SOUTH PORTLAND — After serving in the Marine Corps for six years, Omar Andrews is now focused on advocating for veterans and has accepted a fellowship with Democratic Rep. Chellie Pingree’s office to further that aim.
The two-year Wounded Warrior Fellowship will have Andrews acting as a c constituent services representative focused on meeting the needs of veterans and service members throughout Maine’s 1st District. He will be based in Pingree’s Portland office.
Andrews, 32, of South Portland, joined the Marine Corps with his bother, Max Anthony Andrews Jr., when he was 23 after leaving college because he felt uninspired by academia.
The option to join the military was always present, as his father, Max Anthony Andrews Sr., as well as several cousins and uncles all served in the military. Andrews said his father was able to earn citizenship through his service after emigrating from Jamaica.
The brothers joined boot camp together, but were eventually separated by different divisions – Omar became an infantryman, while his brother went on as an artilleryman – although the siblings were deployed in the Pacific region at the same time.
Andrews ended up serving in a Marine Expeditionary Unit in Mediterranean and Middle Eastern waters off the coast of Yemen and Syria.
Originally from Columbus, Ohio, Andrews came to Maine to be near family. He said he did not want to continue pursuing a career in the military because it was physically strenuous and took a toll on his body.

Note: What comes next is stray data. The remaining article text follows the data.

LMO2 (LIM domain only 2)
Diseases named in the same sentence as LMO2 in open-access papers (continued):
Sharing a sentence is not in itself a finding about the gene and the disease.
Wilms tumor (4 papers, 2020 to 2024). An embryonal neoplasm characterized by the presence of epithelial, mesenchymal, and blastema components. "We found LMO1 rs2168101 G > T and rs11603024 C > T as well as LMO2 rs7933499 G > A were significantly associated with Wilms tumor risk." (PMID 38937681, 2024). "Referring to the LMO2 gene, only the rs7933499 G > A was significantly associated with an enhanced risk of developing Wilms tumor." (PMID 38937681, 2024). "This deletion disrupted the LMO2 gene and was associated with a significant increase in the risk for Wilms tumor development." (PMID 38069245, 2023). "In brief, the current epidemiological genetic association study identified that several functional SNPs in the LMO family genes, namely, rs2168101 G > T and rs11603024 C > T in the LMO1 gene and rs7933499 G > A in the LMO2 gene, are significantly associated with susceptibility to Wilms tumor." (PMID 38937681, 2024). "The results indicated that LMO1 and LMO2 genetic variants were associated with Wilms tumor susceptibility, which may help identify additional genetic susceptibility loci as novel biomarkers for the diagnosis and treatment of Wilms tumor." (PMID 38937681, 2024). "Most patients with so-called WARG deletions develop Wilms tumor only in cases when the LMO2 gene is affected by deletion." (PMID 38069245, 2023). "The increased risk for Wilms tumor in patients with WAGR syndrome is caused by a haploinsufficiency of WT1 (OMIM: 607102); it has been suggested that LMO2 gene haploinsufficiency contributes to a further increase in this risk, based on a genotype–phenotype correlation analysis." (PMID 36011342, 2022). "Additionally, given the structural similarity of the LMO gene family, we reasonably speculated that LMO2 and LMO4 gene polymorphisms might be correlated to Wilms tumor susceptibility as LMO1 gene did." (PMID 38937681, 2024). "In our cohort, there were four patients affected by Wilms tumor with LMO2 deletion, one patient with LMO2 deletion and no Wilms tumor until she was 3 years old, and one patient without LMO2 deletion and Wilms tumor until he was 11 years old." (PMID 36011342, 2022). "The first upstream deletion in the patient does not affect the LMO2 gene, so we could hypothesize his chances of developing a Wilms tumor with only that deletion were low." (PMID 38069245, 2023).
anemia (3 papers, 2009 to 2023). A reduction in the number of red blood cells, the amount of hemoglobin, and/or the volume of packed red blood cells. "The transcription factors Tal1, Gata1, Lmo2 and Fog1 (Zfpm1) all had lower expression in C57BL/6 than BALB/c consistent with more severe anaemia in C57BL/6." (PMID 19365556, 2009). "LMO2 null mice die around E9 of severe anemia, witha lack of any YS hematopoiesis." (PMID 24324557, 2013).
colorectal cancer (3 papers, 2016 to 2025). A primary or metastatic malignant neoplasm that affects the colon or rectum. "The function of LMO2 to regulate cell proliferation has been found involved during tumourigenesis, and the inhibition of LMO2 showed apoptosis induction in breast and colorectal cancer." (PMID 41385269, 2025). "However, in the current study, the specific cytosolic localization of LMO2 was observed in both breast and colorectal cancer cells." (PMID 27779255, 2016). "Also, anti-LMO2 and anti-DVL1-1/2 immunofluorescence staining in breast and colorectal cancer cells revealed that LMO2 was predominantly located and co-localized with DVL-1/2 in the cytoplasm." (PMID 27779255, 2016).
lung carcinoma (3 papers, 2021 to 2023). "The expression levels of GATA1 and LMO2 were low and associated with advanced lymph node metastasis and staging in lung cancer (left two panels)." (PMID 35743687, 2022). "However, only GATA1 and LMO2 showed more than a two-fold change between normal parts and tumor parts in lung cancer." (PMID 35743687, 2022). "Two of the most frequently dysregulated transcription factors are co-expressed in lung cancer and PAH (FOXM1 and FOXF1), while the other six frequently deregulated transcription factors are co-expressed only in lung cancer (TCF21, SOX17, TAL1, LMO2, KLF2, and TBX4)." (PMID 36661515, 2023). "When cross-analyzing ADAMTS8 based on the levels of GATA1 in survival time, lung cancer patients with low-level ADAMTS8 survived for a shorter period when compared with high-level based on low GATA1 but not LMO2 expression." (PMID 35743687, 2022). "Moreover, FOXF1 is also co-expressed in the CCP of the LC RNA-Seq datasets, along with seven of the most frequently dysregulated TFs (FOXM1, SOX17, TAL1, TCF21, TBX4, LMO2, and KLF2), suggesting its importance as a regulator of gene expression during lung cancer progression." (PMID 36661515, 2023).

“But I learned a lot of lessons in those six years,” he said.
Andrews is a senior at the University of Southern Maine, studying political science. He said his interest in politics, especially foreign policy, was developed while he was in the military, when his “eyes were opened” about how policies by decision-makers affected the individual lives of his military friends and colleagues, especially those in the Marines.
At USM, Omar is the president of USM’s student veterans organization, where he acted as an on-campus veterans services representative.
Andrews said the Marine Corps is the only branch of the military that can be deployed in conflict without the consent of Congress, just through a decision by the president.
His interest in political work was two-fold — to help veterans get benefits owed and also empower them. His first significant endeavor was addressing the student loan debt crisis as a whole and lowering interest rates for former military members through a student loan bill of rights, LD1507. The legislation was adopted by the Maine Legislature, but was vetoed by Gov. Paul LePage and not overturned. Despite the setback, he will continue working on the issue, Andrews said.
Andrews said not every veteran has the same, or even similar experience, but acknowledged there is a common thread that binds them. Veterans are uniquely able to bridge gaps and find the commonality to work together and get tasks accomplished, he said.
Andrews officially started with Pingree’s office Aug. 5, including a training in the nation’s capital. He said he will continue to work in policy and advocating for veterans, and was “ecstatic” to work in Pingree’s office and further his work and training.
“It’s natural to me,” he said of advocacy, likening it to being a squad leader and taking care of the people in your charge. “It’s similar, but I just don’t have to run 3 miles at 6 a.m. anymore.”
Wounded Warriors Fellow Omar Andrews in Washington, D.C., during a training session earlier this month. Andrews is advocating for military veterans from the Portland office of Rep. Chellie Pingree, D-Maine.